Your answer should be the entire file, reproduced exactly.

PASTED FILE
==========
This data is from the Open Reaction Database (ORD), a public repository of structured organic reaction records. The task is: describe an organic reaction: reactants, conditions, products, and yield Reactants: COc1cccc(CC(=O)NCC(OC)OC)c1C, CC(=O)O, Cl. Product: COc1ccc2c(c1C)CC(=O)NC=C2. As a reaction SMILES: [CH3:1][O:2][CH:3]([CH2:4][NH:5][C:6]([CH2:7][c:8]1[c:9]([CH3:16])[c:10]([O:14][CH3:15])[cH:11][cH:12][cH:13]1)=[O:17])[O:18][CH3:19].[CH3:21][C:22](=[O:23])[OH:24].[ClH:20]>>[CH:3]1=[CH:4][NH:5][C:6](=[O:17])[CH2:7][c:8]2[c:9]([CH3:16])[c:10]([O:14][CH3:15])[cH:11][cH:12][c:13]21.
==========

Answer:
This data is from the Open Reaction Database (ORD), a public repository of structured organic reaction records. The task is: describe an organic reaction: reactants, conditions, products, and yield Reactants: COc1cccc(CC(=O)NCC(OC)OC)c1C, CC(=O)O, Cl. Product: COc1ccc2c(c1C)CC(=O)NC=C2. As a reaction SMILES: [CH3:1][O:2][CH:3]([CH2:4][NH:5][C:6]([CH2:7][c:8]1[c:9]([CH3:16])[c:10]([O:14][CH3:15])[cH:11][cH:12][cH:13]1)=[O:17])[O:18][CH3:19].[CH3:21][C:22](=[O:23])[OH:24].[ClH:20]>>[CH:3]1=[CH:4][NH:5][C:6](=[O:17])[CH2:7][c:8]2[c:9]([CH3:16])[c:10]([O:14][CH3:15])[cH:11][cH:12][c:13]21.